A Beautiful Spirit

A little more than 8 miles south of Rockbrook along US276, the state line between North and South Carolina forms the eastern continental divide, at an elevation of 2910 feet. On the South Carolina side we have the Atlantic Seaboard watershed, where all the creeks and streams flow down toward the beaches of the Atlantic Ocean. The North Carolina side of the continental divide sends its water north, eventually turning west, meeting the Mississippi River and emptying into the Gulf of Mexico almost 2000 miles later.

Cascade Lake Canoe TripMost of our waters here in Transylvania County, including the 2 waterfalls on the Rockbrook Property (Stick Biscuit Falls and Rockbrook Falls), flow into the French Broad river as in flows toward Asheville. East of camp is tributary of the French Broad called the “Little River,” which is a complicated creek that winds north through the Dupont State Forest. Gaining volume as it flows, it’s responsible for several of Dupont’s more spectacular waterfalls— High Falls, Triple Falls, and Hooker Falls. After the it drops over Hooker Falls, the river widens to form a narrow lake called “Cascade Lake” stretching about a mile and a half from the falls to the dam on the northern end.

This morning, a group of ten campers, led by Thea and Clyde, took a canoe trip along Cascade Lake, paddling all the way up to Hooker falls and back. They had perfect weather making their way along the beautiful waters of the lake. There was time for a brief swim to cool off at the base of the falls, as well. Clyde even packed everyone a muffin from camp, successfully recharging everyone before the paddle back to the put in. To think this water makes it all the way to New Orleans, it’s really a special experience to paddle this clear mountain lake.

Girl splashes down off camp waterslideMeanwhile back at camp, “Big Samantha,” the affectionate nickname of our water slide, was hurtling campers out into the lake during free swim. The ride is 150-feet long and begins at the top of a 50-foot tower accessed by walking along the boardwalk on the far side of the lake. The slide is made of vinyl tarp material draped between two parallel cables. With a little water spraying it from above, the slope down to the lake is slick, and the splash at the bottom is powerful. It’s a guaranteed thrill! It’s a quick swim over to the ladders, and an easy— now wet, drippy— walk back around the boardwalk, and up the tower steps for another slide. Some girls just need more than one ride down Big Samantha each day. It’s simply that fun!

Blind Folded Camper ClimbingTying on a blindfold before climbing is not something you see very often. Over at our Alpine Tower, however, there are girls who do exactly that; before they climb someone ties a bandana tightly around their eyes so they can’t see. Obviously this makes climbing much more difficult because you have to feel the next move— handhold to grab, or cable to step on —rather than see it. The climbers know the general direction to go (up!), and with occasional help from friends on the ground calling out hints, blindfolded climbing is a fun challenge. It’s amazing to watch too. The girls grope with their hands, and whenever possible stand on whatever knob, handhold, rope or cable they find.  Confidently standing up, trusting your feet, is the key to making progress. I recently watched a Middler climb the entire 50-foot tower, blindfolded, in about 6 minutes. Incredible!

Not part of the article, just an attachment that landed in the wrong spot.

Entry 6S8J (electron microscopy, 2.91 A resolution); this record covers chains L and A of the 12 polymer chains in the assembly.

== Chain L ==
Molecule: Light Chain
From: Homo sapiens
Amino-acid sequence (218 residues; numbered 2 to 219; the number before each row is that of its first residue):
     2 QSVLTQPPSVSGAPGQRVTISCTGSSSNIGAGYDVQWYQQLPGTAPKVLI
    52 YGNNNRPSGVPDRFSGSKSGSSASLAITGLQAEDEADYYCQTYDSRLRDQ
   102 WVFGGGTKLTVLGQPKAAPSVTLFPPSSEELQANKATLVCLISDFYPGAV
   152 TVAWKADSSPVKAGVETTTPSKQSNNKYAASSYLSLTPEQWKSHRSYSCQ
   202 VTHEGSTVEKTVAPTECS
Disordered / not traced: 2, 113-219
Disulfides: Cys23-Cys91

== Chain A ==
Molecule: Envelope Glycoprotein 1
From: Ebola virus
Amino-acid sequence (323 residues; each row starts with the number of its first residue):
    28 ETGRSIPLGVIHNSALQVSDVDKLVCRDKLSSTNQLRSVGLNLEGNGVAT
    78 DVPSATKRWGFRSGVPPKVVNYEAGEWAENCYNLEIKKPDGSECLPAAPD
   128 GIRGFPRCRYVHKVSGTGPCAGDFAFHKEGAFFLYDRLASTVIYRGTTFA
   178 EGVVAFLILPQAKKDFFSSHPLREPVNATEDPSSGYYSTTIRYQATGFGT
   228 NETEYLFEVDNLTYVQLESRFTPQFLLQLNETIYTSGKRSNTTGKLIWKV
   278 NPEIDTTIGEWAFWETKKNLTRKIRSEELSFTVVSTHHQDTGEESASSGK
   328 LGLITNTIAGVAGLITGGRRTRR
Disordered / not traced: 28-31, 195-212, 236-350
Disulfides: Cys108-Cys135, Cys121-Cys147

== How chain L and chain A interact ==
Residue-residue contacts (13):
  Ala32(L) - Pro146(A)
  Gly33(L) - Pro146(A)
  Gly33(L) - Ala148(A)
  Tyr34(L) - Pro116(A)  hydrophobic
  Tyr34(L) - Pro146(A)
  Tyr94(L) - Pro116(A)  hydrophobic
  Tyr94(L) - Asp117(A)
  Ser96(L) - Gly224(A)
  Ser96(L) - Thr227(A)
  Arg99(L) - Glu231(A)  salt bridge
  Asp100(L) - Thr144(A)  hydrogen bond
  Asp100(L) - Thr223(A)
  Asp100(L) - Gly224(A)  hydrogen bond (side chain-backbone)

Not a day goes by that we’re not impressed by the enthusiasm, zest and talent displayed by the campers here. It appears in bold ways like this climbing ability, but perhaps more so in small things… dressing up in a spontaneous costume for dinner, non-stop lap swimming during free swims before lunch, easily managing the complexities of a 3-foot floor loom, or just accompanying a cabin mate on a trip to the dining hall for muffin break. The girls now know what to do at camp, and are happily doing it. All these girls, being great girls, in all these ways: it adds up to a beautiful spirit. It is completely wonderful.

Girls Camp Summertime

Rockbrook Campers at Triple Falls

Campers enjoy an out of camp trip to a local waterfall
Rockbrook Campers, 1923, Triple Falls

While doing some research on camp history at the Transylvania County Library, we came across this photograph of some Rockbrook Campers from 1923.  The label on the back of the photograph indicates it was taken at a local waterfall, (believed to be Triple Falls ) which is located in today’s Dupont State Forest.    Dupont State Forest was founded between 1995-2000 and is a 10,300 acre state forest featuring over 9 spectacular waterfalls.  In the early days of Rockbrook campers got to visit these waterfalls.  At some point the property fell into private ownership and was not reopened for visitors until 1995.    We now offer our campers trips to Dupont, just like we did in 1923!

Let us know if you remember any waterfall trips from when you were a camper.  In our next blog post we will feature more about our local waterfalls.